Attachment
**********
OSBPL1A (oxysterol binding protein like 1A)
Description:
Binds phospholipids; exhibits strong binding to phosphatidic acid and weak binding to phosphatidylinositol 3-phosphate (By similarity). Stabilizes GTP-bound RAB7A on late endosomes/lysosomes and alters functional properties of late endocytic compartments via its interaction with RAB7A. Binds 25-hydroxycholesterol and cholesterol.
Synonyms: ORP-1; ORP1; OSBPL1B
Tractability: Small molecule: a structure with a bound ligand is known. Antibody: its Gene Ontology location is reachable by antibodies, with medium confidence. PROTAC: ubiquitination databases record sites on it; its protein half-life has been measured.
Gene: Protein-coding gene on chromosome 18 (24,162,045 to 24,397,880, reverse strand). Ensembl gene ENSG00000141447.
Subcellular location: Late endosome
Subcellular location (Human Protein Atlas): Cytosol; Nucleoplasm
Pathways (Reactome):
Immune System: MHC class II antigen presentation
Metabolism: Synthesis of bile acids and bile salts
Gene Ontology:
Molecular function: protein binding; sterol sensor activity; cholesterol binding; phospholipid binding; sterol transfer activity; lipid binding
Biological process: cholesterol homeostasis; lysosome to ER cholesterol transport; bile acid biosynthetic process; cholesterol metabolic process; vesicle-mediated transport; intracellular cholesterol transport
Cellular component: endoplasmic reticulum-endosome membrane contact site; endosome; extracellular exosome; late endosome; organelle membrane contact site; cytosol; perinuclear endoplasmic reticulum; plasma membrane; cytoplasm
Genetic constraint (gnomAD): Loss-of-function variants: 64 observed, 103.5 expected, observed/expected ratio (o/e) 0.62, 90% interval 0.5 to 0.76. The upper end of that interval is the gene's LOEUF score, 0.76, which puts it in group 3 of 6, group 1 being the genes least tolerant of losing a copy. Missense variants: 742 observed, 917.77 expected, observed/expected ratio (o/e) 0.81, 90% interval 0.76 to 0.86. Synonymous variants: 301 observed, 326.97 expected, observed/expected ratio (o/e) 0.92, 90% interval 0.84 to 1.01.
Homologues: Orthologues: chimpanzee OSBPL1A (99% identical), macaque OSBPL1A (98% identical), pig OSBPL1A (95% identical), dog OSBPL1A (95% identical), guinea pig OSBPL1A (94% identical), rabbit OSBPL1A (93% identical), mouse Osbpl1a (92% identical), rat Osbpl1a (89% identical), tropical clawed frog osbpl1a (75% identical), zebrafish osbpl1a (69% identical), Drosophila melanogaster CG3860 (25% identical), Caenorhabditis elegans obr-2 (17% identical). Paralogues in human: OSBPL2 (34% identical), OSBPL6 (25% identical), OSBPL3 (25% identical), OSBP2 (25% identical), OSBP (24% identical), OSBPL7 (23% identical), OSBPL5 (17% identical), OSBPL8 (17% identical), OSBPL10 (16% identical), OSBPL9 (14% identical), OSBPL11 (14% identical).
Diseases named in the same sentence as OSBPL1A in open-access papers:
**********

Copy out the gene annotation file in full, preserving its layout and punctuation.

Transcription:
OSBPL1A (oxysterol binding protein like 1A)
Description:
Binds phospholipids; exhibits strong binding to phosphatidic acid and weak binding to phosphatidylinositol 3-phosphate (By similarity). Stabilizes GTP-bound RAB7A on late endosomes/lysosomes and alters functional properties of late endocytic compartments via its interaction with RAB7A. Binds 25-hydroxycholesterol and cholesterol.
Synonyms: ORP-1; ORP1; OSBPL1B
Tractability: Small molecule: a structure with a bound ligand is known. Antibody: its Gene Ontology location is reachable by antibodies, with medium confidence. PROTAC: ubiquitination databases record sites on it; its protein half-life has been measured.
Gene: Protein-coding gene on chromosome 18 (24,162,045 to 24,397,880, reverse strand). Ensembl gene ENSG00000141447.
Subcellular location: Late endosome
Subcellular location (Human Protein Atlas): Cytosol; Nucleoplasm
Pathways (Reactome):
Immune System: MHC class II antigen presentation
Metabolism: Synthesis of bile acids and bile salts
Gene Ontology:
Molecular function: protein binding; sterol sensor activity; cholesterol binding; phospholipid binding; sterol transfer activity; lipid binding
Biological process: cholesterol homeostasis; lysosome to ER cholesterol transport; bile acid biosynthetic process; cholesterol metabolic process; vesicle-mediated transport; intracellular cholesterol transport
Cellular component: endoplasmic reticulum-endosome membrane contact site; endosome; extracellular exosome; late endosome; organelle membrane contact site; cytosol; perinuclear endoplasmic reticulum; plasma membrane; cytoplasm
Genetic constraint (gnomAD): Loss-of-function variants: 64 observed, 103.5 expected, observed/expected ratio (o/e) 0.62, 90% interval 0.5 to 0.76. The upper end of that interval is the gene's LOEUF score, 0.76, which puts it in group 3 of 6, group 1 being the genes least tolerant of losing a copy. Missense variants: 742 observed, 917.77 expected, observed/expected ratio (o/e) 0.81, 90% interval 0.76 to 0.86. Synonymous variants: 301 observed, 326.97 expected, observed/expected ratio (o/e) 0.92, 90% interval 0.84 to 1.01.
Homologues: Orthologues: chimpanzee OSBPL1A (99% identical), macaque OSBPL1A (98% identical), pig OSBPL1A (95% identical), dog OSBPL1A (95% identical), guinea pig OSBPL1A (94% identical), rabbit OSBPL1A (93% identical), mouse Osbpl1a (92% identical), rat Osbpl1a (89% identical), tropical clawed frog osbpl1a (75% identical), zebrafish osbpl1a (69% identical), Drosophila melanogaster CG3860 (25% identical), Caenorhabditis elegans obr-2 (17% identical). Paralogues in human: OSBPL2 (34% identical), OSBPL6 (25% identical), OSBPL3 (25% identical), OSBP2 (25% identical), OSBP (24% identical), OSBPL7 (23% identical), OSBPL5 (17% identical), OSBPL8 (17% identical), OSBPL10 (16% identical), OSBPL9 (14% identical), OSBPL11 (14% identical).
Diseases named in the same sentence as OSBPL1A in open-access papers: